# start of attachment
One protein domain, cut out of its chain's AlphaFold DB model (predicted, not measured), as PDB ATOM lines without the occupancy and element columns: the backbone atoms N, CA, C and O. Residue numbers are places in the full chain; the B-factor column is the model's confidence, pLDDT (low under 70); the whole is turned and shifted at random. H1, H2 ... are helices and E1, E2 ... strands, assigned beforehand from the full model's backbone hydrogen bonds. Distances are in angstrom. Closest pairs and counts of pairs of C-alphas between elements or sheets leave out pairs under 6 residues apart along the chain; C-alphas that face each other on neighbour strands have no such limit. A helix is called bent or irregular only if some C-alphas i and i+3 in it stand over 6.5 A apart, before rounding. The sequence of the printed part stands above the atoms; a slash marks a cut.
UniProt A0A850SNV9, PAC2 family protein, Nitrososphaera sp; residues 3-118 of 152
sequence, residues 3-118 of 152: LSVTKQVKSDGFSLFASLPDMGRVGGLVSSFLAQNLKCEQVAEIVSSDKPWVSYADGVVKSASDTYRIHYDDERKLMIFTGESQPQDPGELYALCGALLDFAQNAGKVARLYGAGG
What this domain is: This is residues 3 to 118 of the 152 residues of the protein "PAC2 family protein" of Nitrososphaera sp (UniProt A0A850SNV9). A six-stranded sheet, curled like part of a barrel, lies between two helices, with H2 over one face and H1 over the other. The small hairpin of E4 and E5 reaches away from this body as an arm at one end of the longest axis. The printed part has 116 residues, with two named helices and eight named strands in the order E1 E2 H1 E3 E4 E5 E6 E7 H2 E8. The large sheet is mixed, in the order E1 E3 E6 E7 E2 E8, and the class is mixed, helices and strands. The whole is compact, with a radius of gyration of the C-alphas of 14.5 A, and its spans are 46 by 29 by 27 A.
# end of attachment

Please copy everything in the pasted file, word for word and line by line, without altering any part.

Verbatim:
One protein domain, cut out of its chain's AlphaFold DB model (predicted, not measured), as PDB ATOM lines without the occupancy and element columns: the backbone atoms N, CA, C and O. Residue numbers are places in the full chain; the B-factor column is the model's confidence, pLDDT (low under 70); the whole is turned and shifted at random. H1, H2 ... are helices and E1, E2 ... strands, assigned beforehand from the full model's backbone hydrogen bonds. Distances are in angstrom. Closest pairs and counts of pairs of C-alphas between elements or sheets leave out pairs under 6 residues apart along the chain; C-alphas that face each other on neighbour strands have no such limit. A helix is called bent or irregular only if some C-alphas i and i+3 in it stand over 6.5 A apart, before rounding. The sequence of the printed part stands above the atoms; a slash marks a cut.
UniProt A0A850SNV9, PAC2 family protein, Nitrososphaera sp; residues 3-118 of 152
sequence, residues 3-118 of 152: LSVTKQVKSDGFSLFASLPDMGRVGGLVSSFLAQNLKCEQVAEIVSSDKPWVSYADGVVKSASDTYRIHYDDERKLMIFTGESQPQDPGELYALCGALLDFAQNAGKVARLYGAGG
What this domain is: This is residues 3 to 118 of the 152 residues of the protein "PAC2 family protein" of Nitrososphaera sp (UniProt A0A850SNV9). A six-stranded sheet, curled like part of a barrel, lies between two helices, with H2 over one face and H1 over the other. The small hairpin of E4 and E5 reaches away from this body as an arm at one end of the longest axis. The printed part has 116 residues, with two named helices and eight named strands in the order E1 E2 H1 E3 E4 E5 E6 E7 H2 E8. The large sheet is mixed, in the order E1 E3 E6 E7 E2 E8, and the class is mixed, helices and strands. The whole is compact, with a radius of gyration of the C-alphas of 14.5 A, and its spans are 46 by 29 by 27 A.